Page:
Can You Fire The Needle-Phobic Pharmacist Who Refuses To Perform Immunizations?

As more and more pharmacies move into the role of providing immunizations, someone has to perform those immunizations.  Often, this duty falls to the pharmacist.  So, what happens when a pharmacist claims he cannot perform immunizations due to trypanophobia – the fear of needles?  According to the Second Circuit Court of Appeals (the federal appellate court that covers Connecticut), because an employer need not reassign an essential function of the job, and at least at Rite Aid providing immunizations was an essential function, the pharmacist can be terminated.

The case involved Christopher Stevens, a pharmacist who has worked for Rite Aid for 34 years.  In 2011, Rite Aid amended its policies and its job descriptions to require all of its pharmacists to hold a valid immunization certificate and to administer immunizations.  In response to this change, Stevens’ doctor informed Rite Aid that he was needle-phobic and cannot administer immunizations by injection.  Stevens further explained that when he is near needles it causes him to experience lightheadedness and fainting.  When the employer requested information from the doctor as to whether there was an accommodation that would allow him to administer injections, the doctor responded that Stevens could not safely administer an injection as he would likely faint and it would be unsafe for Stevens and the patient.  Rite Aid, therefore, terminated his employment.  After a jury trial, the jury found for Stevens and awarded him over $2,000,000 in damages including back and front pay and non-pecuniary (i.e., emotional distress) damages.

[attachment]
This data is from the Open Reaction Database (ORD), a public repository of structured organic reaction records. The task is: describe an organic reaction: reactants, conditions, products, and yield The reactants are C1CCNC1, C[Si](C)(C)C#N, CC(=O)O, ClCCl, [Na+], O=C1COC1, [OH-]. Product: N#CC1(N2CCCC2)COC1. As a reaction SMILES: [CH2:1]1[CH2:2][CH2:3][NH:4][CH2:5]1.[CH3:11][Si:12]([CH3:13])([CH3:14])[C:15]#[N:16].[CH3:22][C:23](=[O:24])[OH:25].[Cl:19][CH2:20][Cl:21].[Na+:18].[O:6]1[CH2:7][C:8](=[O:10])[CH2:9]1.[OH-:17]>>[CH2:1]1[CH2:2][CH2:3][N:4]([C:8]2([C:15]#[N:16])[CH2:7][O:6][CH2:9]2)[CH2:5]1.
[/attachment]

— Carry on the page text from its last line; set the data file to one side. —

The Court of Appeals reversed the jury’s decision, finding that administering immunizations was an essential function of the pharmacist’s job at Rite Aid and that since there was no accommodation that would allow him to perform that duty, his employment was properly terminated.  An employer is never required to accommodate an employee by eliminating an essential function of the job or requiring someone else to perform an essential function for an employee who cannot perform it himself.

So what makes a job duty “essential?”  Courts generally look at things such as written job descriptions, the amount of time spent on a particular task, the mention of the task in the collective bargaining agreement (if there is one), and the work experience of prior and current employees in the position to make that determination.

What is the take away for employers?  Having updated, detailed, and accurate job descriptions that identify the essential functions of a job is key to being able to defend against this type of claim.  So is consistency in requiring all employees working under that job description to perform all of the essential functions of the job.  Finally, it is important to engage in the interactive process whenever an employee requests an accommodation for an alleged disability.  In this way, either a reasonable accommodation will be identified that will enable the employee to perform the essential functions of his job, or it can be accurately determined that no such reasonable accommodation exists.

As a reminder, while an employer is not required to reassign essential functions of a job as a reasonable accommodation, the employer may be required to reassign non-essential functions.  An employer may also need to determine whether there is an open and available position for which the employee is qualified, and the essential functions of which he/she could perform despite his/her disability, if it is determined that the employee can no longer perform the essential functions of his/her own job.